A Farmers Market is where the idea of feeding each other everything healthy and only the finest is stored. Consumers can look into the face of the producer, and ask questions. The idea that all the popular markets in the city, Dufferin Grove, Brickworks, Wychwood and many others started with was about making really healthy organic food easily available. Organic to the people who started those markets meant not just pesticide free but that everyone who grew or handled the food made a living wage, and no part of production should be hidden. ‘Buy local’ meant to keep eyes on where and how food got made, to try to create a fairer food system.

In the Great Pause that we all shared recently, everything changed. Farmers markets and Grocery Stores got confused with each other, and now it’s hard to see the original intent. Markets are seen by a lot of people as spaces for entrepreneurs to tinker with a product before they go on Dragons Den. The deep wisdom of markets, that instant easy food takes from the environment and from the people involved while hiding the actual costs of production may not be as apparent. I learned working at markets that there’s no such thing as cheap food, someone pays the price somewhere, most often the people who can least afford it. The steepest price is to the environment, and then in loss of choice about where to work and what to eat for the people who work for our food. Healthy food takes people time, costs more money and builds healthy environments. Chasing cheap food builds only the need for more cheap food while it wrecks the people who eat it and the places it comes from.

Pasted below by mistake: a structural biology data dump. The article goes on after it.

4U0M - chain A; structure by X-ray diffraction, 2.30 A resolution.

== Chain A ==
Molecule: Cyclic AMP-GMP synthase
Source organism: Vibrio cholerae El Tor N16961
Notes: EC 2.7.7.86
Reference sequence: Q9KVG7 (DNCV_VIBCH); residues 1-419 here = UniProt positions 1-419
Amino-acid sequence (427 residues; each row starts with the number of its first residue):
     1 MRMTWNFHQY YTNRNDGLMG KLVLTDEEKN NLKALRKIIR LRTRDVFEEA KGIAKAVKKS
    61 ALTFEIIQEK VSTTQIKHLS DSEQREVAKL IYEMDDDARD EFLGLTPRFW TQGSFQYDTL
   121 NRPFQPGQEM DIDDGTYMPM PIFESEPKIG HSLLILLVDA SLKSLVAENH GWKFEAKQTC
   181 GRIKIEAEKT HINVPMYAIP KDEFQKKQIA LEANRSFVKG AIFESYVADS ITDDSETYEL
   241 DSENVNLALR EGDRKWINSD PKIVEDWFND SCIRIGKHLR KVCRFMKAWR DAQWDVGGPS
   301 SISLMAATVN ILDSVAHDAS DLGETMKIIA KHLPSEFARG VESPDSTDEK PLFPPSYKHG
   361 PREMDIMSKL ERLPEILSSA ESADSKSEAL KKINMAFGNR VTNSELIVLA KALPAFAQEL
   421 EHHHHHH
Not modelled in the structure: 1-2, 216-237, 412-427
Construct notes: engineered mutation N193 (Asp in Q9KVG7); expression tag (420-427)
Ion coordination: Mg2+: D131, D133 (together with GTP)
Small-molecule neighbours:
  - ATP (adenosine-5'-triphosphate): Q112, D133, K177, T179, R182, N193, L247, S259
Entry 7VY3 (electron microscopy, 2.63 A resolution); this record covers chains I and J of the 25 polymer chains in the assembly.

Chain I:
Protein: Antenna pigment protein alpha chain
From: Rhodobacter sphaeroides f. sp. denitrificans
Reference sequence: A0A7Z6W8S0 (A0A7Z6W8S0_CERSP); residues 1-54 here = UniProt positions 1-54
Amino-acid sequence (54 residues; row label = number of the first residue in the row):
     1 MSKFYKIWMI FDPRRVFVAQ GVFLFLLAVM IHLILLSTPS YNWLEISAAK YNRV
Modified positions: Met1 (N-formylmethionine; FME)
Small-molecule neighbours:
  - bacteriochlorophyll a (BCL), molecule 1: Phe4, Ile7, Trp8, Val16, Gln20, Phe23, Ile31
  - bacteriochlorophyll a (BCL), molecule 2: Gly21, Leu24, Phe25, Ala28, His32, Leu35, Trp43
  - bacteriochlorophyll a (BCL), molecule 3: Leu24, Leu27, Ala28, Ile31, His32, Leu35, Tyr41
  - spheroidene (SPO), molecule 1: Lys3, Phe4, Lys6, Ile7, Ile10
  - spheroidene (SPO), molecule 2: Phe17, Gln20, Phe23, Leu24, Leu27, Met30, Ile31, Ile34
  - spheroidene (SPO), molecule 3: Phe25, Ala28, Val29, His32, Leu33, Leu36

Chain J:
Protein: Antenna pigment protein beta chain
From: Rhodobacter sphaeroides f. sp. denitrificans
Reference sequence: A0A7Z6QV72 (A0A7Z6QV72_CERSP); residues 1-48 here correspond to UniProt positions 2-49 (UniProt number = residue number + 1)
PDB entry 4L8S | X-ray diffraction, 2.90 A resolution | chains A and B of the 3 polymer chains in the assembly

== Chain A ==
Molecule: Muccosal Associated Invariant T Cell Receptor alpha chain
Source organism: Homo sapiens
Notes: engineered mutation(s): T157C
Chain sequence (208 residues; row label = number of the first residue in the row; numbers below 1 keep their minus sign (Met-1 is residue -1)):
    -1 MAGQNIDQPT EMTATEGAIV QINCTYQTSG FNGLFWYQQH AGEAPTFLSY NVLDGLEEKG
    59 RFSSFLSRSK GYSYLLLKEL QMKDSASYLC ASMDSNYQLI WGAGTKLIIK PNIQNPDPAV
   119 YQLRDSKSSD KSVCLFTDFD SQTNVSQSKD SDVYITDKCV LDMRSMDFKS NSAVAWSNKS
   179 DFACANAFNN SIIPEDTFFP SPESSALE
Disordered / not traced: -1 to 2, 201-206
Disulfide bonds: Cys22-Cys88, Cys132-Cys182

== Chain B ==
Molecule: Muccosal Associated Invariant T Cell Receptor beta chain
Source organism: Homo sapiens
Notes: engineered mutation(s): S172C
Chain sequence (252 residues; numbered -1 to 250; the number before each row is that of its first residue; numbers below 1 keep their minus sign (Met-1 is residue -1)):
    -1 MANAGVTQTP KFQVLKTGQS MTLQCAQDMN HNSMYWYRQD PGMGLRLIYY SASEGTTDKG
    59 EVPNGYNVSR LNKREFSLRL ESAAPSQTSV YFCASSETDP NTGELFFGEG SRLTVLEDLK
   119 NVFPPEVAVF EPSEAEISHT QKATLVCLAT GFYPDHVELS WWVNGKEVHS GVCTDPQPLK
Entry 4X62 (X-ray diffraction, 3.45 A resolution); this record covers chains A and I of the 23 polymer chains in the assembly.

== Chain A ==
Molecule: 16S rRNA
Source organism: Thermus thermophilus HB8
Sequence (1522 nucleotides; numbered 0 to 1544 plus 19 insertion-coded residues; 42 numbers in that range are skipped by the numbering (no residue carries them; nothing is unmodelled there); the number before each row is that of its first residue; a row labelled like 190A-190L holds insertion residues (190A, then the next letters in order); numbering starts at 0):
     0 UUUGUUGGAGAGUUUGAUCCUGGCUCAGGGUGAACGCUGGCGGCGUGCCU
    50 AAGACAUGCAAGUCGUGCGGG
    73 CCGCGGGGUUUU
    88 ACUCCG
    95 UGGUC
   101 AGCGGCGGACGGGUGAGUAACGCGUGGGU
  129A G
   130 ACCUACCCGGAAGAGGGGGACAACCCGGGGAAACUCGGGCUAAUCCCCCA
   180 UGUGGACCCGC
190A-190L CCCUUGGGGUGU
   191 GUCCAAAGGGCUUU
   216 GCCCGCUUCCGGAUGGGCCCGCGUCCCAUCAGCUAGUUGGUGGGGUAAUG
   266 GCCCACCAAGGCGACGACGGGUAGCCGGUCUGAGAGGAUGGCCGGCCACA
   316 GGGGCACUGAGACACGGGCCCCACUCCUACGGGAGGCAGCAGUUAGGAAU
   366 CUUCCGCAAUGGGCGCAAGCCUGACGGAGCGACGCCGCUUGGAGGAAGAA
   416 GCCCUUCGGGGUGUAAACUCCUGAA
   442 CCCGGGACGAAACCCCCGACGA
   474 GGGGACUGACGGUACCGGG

I suggest that we look now at how we are unpausing. When I feed the people that matter to me I want to feed them only the best, and I only want to eat with people who I trust to feed me the best that they can as well. Whenever talk turns to the cost of food these days, I find that a lot of us are afraid to ask for the best. Let’s not punish each other for asking for better things! Let’s insist on a food system that builds up a healthy environment. Let’s recognize the people who say we can’t afford that for what they are, ridiculous! We can’t afford anything less. Let’s not lose sight of what food is really about. I want what suffragist Helen Todd asked for in 1911 during the so-called shirtwaist uprisings — I must have bread but I must have roses too. I refuse to give in to scarcity mentality. Let’s not be afraid to ask for a spectacular future, full of both bread and roses. 

There’s so many more stories about farms and bakers… I hope you make it to a Tuesday market this summer and talk to the vendors and collect your own stories … plus bread, roses and raspberries of your dreams. We’ve missed our friends and being at the market, so it’s very good to be back! 

Cookie Roscoe

Market Manager for the SickKids Farmers Market